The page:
We Are Your Friends
Friends shouldn’t let friends pay money to see We Are Your Friends.
James L. Brooks' "Spanglish" tells the story of a Mexican woman and her daughter who travel all the way to Los Angeles to bring sanity to a crazy Anglo family. When I mention that the father of the family is played by Adam Sandler and is not its craziest member, you will see she has her work cut out for her. And yet the movie is not quite the sitcom the setup seems to suggest; there are some character quirks that make it intriguing.
Consider Deborah Clasky, the mother of the Los Angeles family. She is played by Tea Leoni like an explosion at the multiple personalities factory. She is kind, enlightened and politically correct. She is also hysterical, manic and a drama queen whose daily life is besieged by one crisis after another. I am not sure this character has any connection to a possible human being, but as a phenomenon, it's kind of amazing; Deborah doesn't just go over the top, she waves goodbye as she disappears into cuckoo-land. Somehow Leoni is able to play Deborah without frothing at the mouth, and indeed makes her kind of lovable.
One who loves her is her husband John (Sandler), although he treacherously observes "I'm running out of excuses for the woman of the house." John is a chef -- in fact, according to the New York Times, the finest chef in America. You would therefore expect him to be a perfectionist tyrant with anger management problems, but in fact he's basically just that sweet Sandler boy, and at one point he is asked, "Could you stop being so stark-raving calm?"
Deborah's mother Evelyn (Cloris Leachman) is a practicing alcoholic whose rehearsals start at noon. She's a former jazz singer, now relegated to resident Golden Girl, sending in zingers from the sidelines. Her drinking pays off in the last act, however, when she sobers up (no one notices) and gives her daughter urgent advice.
Into this household come Flor (Paz Vega) and her daughter Cristina (Shelbie Bruce), who is about the same middle-school age as the Clasky's daughter Bernice (Sarah Steele). Flor and Cristina have lived in the barrio for six years, and now venture into Anglo-land because Flor needs a better job. The story is narrated by the 17-year-old Cristina as an affectionate memory of her mother, who learned English the better to treat this needful family with enormous doses of common sense.
Now that we have all the characters on stage, what is their story about? Is it about Flor, whose daughter narrates the story, or about the Claskys' marriage, or about the way the two daughters, both smart, both sane, are the go-to members of their families? I'm not sure there's a clear story line; it's more as if all these people meet, mix, behave and almost lose their happiness (if happiness it is) before all is restored, and the movie can end.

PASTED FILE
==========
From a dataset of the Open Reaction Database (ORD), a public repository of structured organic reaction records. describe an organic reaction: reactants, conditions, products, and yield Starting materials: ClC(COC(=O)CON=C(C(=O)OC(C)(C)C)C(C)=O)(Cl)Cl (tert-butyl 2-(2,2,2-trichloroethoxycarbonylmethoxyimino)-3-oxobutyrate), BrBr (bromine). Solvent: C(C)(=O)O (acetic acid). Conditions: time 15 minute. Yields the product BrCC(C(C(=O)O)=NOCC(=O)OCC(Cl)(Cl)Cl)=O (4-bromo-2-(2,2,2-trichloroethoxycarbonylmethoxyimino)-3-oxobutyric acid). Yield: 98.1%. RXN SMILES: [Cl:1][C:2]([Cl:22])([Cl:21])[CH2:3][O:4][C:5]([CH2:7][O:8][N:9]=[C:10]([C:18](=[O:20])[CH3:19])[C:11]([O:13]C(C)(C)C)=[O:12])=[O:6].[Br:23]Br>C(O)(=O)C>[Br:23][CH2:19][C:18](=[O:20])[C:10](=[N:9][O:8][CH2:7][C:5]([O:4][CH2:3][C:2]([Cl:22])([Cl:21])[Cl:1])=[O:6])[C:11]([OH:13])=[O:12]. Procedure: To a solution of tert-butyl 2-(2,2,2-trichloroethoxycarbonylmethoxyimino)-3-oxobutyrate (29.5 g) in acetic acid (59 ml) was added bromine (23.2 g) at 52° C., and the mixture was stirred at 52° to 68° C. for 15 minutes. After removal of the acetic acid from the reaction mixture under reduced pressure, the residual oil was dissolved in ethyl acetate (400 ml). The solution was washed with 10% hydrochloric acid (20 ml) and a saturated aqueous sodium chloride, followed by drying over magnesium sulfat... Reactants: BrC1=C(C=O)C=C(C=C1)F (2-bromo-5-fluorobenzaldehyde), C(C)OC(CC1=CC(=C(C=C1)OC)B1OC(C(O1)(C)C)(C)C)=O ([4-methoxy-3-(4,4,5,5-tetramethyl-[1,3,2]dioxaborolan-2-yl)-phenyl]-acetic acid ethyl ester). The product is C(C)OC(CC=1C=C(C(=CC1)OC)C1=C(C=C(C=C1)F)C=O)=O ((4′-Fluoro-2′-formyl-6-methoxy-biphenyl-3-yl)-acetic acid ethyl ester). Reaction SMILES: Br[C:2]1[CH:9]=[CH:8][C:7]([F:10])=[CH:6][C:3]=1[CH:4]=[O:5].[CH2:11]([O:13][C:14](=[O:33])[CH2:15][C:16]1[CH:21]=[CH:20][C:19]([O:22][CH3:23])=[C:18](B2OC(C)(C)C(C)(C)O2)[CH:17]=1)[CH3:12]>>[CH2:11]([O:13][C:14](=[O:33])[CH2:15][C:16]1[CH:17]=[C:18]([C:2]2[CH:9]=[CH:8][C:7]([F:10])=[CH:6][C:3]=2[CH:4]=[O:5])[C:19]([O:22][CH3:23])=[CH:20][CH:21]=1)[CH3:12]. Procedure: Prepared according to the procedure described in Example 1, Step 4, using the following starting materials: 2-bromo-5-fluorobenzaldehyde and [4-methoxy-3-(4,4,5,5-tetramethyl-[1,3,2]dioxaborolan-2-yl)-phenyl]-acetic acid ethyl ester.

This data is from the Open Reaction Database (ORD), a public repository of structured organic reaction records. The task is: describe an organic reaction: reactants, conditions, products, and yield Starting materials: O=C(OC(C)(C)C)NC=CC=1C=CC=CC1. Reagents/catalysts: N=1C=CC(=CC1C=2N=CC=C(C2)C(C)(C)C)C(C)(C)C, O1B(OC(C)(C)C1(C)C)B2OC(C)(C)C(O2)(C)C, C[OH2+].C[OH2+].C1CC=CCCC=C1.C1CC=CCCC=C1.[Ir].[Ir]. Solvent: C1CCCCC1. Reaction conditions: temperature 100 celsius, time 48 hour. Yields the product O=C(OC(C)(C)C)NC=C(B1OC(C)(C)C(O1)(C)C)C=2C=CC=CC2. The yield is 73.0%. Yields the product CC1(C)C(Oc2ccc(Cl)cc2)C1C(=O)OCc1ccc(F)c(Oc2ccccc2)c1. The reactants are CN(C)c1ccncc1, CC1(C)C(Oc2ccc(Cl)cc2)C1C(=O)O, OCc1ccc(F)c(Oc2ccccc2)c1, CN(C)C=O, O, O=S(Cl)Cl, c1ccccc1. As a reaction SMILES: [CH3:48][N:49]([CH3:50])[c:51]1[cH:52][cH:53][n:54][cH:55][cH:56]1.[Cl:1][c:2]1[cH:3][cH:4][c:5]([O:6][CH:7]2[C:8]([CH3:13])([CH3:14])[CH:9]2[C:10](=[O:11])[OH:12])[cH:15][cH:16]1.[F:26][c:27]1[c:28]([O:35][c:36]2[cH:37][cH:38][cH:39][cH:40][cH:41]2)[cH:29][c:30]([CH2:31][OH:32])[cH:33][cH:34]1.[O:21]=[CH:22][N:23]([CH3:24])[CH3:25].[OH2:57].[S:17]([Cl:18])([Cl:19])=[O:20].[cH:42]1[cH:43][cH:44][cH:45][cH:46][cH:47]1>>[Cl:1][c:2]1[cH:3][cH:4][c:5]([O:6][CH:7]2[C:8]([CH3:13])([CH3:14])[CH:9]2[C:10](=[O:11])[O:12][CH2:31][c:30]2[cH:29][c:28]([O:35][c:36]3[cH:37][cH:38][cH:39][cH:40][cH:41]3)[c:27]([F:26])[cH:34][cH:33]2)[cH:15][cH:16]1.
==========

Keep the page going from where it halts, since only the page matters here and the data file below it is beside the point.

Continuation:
Along the way there are some wonderful scenes. My favorite involves a sequence where Flor decides she must finally explain to the Claskys exactly what she thinks, and why. At this point she still speaks no English, and so Cristina acts as her interpreter. As mother and daughter, Paz Vega and Shelbie Bruce play the scene with virtuoso comic timing, the mother waving her arms and the girl waving her same arms exactly the same way a second later, as they stalk around the room, Cristina acting as translator, shadow and mime.
There's also ironic dialogue in a sequence involving the Times review of John's restaurant, which to John is a catastrophe. Restaurants are ruined by four-star reviews, he explains: A line of @$$#o!>s immediately forms out in front. Please, lord, he prays, just give me three and a quarter stars. The restaurant isn't really crucial to the story, however; it's more like a way for John to get out of the house.
Oh, and Tea Leoni has the first onscreen orgasm that can seriously be compared with Meg Ryan's showstopper in "When Harry Met Sally." After Ryan's, you'll recall, another woman in the restaurant said, "I'll have what she's having." After Leoni's, you just want to dial 911.
When it comes to the experiences of a Latino maid in an Anglo household, nothing is likely to improve on the adventures of Zaide Silvia Gutierrez in "El Norte" (1983), where the space-age automatic washer-dryer proved so baffling that the young maid just spread the washing out on the lawn to dry in the sun. But "Spanglish" isn't really about being a maid, it's more about being a lifeforce, as Flor heals this family with a sunny disposition and an anchor of normality.
There are a couple of excursions toward adultery in the film, one off-screen, the other not quite realized, but they, too, exist not to cause trouble, but to provide trouble that can be cured. The movie is all about solutions, and the problems are more like test questions. At the end, I felt there hadn't been much at risk, but I got to see some worthy characters stumbling toward improvement.
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